Meanwhile, PS4 Pro resolution increases to a maximum of 1440p, though 1296p seems to be the most common result during regular gameplay. It's not the best upgrade in resolution for those using a 4K screen, but the game does support down-sampling, so image quality on a 1080p screen is improved over base PS4. Resolution appears more consistent, and the temporal AA is also boosted by the extra coverage down-sampling provides.

On top of that, there's evidence of settings tweaks to the engine, giving an improved look overall. In short, the sense we get from this initial look is that the PS4 Pro game features a balance of visual boosts and resolution, similar to Battlefield 1. The difference with last year's DICE epic is that checkerboarding seems to have been removed.

Our only bugbear with the game's visual presentation based on what we've seen so far is that the heavy use of post-processing often yields a softer presentation than we'd expect to see. The film grain suits the look of the game, but chromatic aberration and lens distortion can feel out of place. Thankfully, DICE's lighting lead on the project has stated that these elements are set for be tweaked, so it'll be interesting to see how the developer chooses to rebalance the post-processing pipeline for the final release.

PlayStation 4 Pro
PlayStation 4
Xbox One
Lower resolution reflections are present on Xbox One leading to slightly blocker appearance. Reflection quality on Pro appears the same as on base PS4, though the higher resolution framebuffer on the console means that these effects appear blockier due to the additional upscaling.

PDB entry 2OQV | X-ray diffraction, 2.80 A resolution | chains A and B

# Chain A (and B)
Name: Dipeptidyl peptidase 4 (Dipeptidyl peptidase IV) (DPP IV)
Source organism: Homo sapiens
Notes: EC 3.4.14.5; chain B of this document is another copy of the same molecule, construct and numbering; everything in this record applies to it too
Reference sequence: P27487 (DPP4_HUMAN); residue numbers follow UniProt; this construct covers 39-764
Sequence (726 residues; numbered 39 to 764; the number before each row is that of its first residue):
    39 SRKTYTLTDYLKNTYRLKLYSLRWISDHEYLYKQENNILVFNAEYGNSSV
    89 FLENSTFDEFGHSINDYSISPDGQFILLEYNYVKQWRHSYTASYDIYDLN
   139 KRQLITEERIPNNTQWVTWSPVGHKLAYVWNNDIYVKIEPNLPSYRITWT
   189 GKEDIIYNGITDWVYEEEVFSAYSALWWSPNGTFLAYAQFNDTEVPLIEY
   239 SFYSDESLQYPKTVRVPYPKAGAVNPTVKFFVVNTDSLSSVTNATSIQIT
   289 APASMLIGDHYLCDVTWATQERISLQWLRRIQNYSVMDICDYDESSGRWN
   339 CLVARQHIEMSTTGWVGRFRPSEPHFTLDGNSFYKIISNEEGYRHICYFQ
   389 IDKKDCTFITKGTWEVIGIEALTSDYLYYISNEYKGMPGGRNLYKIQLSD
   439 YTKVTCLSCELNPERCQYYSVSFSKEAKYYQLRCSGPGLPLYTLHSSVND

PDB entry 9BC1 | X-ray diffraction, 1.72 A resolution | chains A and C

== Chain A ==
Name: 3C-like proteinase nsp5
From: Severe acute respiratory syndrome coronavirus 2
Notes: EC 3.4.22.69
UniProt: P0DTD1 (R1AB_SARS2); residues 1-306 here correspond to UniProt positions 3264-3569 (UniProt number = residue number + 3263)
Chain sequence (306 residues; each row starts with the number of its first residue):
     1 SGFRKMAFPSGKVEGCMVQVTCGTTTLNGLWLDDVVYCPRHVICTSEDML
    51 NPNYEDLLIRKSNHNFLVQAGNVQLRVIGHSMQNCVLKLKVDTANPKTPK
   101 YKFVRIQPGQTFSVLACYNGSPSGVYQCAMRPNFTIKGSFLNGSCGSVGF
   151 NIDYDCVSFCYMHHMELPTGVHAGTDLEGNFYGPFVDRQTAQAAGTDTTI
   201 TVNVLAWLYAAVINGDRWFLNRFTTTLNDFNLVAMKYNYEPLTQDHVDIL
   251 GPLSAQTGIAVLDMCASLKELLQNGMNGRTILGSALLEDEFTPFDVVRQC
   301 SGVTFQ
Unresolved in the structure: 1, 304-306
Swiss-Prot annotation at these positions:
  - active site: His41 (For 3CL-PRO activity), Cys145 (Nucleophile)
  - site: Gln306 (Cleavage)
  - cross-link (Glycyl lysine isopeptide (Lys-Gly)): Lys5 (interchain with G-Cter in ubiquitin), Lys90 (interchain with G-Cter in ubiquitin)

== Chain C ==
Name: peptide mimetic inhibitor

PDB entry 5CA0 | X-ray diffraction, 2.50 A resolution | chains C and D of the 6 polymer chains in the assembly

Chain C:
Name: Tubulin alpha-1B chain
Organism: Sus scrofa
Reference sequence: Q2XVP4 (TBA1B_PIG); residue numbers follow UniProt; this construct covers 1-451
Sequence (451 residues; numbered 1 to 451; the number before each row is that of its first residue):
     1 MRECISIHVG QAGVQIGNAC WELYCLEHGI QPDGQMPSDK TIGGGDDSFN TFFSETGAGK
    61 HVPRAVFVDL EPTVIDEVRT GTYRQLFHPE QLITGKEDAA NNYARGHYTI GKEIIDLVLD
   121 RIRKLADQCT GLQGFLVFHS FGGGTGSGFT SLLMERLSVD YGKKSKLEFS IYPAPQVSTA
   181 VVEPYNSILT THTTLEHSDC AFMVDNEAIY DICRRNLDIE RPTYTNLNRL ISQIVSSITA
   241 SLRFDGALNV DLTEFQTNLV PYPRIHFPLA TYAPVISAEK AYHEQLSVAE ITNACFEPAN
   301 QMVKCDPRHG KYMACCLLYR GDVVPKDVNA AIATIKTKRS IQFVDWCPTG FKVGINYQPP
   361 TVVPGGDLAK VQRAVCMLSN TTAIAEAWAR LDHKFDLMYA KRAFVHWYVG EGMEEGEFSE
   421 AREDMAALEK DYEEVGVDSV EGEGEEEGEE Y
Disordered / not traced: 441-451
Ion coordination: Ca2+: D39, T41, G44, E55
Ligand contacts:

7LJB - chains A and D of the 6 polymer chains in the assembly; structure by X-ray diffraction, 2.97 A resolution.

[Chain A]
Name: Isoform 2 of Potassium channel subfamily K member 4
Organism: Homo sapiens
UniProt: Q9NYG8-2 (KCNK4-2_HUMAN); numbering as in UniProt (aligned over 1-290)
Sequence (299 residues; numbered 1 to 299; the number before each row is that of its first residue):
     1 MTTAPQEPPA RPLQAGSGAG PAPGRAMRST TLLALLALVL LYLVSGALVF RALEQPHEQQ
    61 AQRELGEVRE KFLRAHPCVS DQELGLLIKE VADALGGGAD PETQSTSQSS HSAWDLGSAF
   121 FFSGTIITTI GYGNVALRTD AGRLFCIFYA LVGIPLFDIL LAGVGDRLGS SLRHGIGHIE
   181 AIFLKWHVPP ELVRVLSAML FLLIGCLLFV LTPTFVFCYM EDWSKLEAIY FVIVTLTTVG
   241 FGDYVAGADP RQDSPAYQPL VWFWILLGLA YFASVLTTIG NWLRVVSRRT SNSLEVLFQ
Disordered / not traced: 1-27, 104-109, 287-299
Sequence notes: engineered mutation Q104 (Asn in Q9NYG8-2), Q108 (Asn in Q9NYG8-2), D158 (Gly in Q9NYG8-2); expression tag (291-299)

PlayStation 4 Pro
PlayStation 4
Xbox One
Shadow quality is a match between PS4 and Pro, while on Xbox One these elements appear softer. Also note the difference in tessellation between platforms on the rocks to the left.
PlayStation 4 Pro
PlayStation 4
Xbox One
Asset streaming varies across platforms, perhaps due to differences in hard drive tolerances. Check out the rock to the far right of the castle.
PlayStation 4 Pro
PlayStation 4
Xbox One
Ambient occlusion is dialled up a notch on PS4 Pro. Note how the dark shadowing in the corners extends further out in this version.
PlayStation 4 Pro
PlayStation 4
Xbox One
While lighting is closely matched, some effects like light shafts appear fuller on PS4 Pro in some scenes.

Beyond resolution, the visuals are subtly tweaked across each console. Comparison points in the beta are limited, but the Pro benefits from improved ambient occlusion, higher quality light-shafts and slightly more complex use of tessellation across some scenery, such as the rocky hillsides found on Takodana. Meanwhile, base PS4 offers up slightly higher resolution shadows and reflections over Xbox One, along with a refinement in tessellated surfaces. Curiously, asset streaming is faster on base PS4 than on the other consoles. Perhaps this is down to individual hard drive tolerances, as all machines are equipped with 5400 RPM drives. Or it could be down to this being unfinished beta code, and that not all aspects of the game are fully optimised yet. Generally though, there's a sense that the Battlefront 2 experience features more refinement as you venture up the console power ladder, despite some occasional anomalies.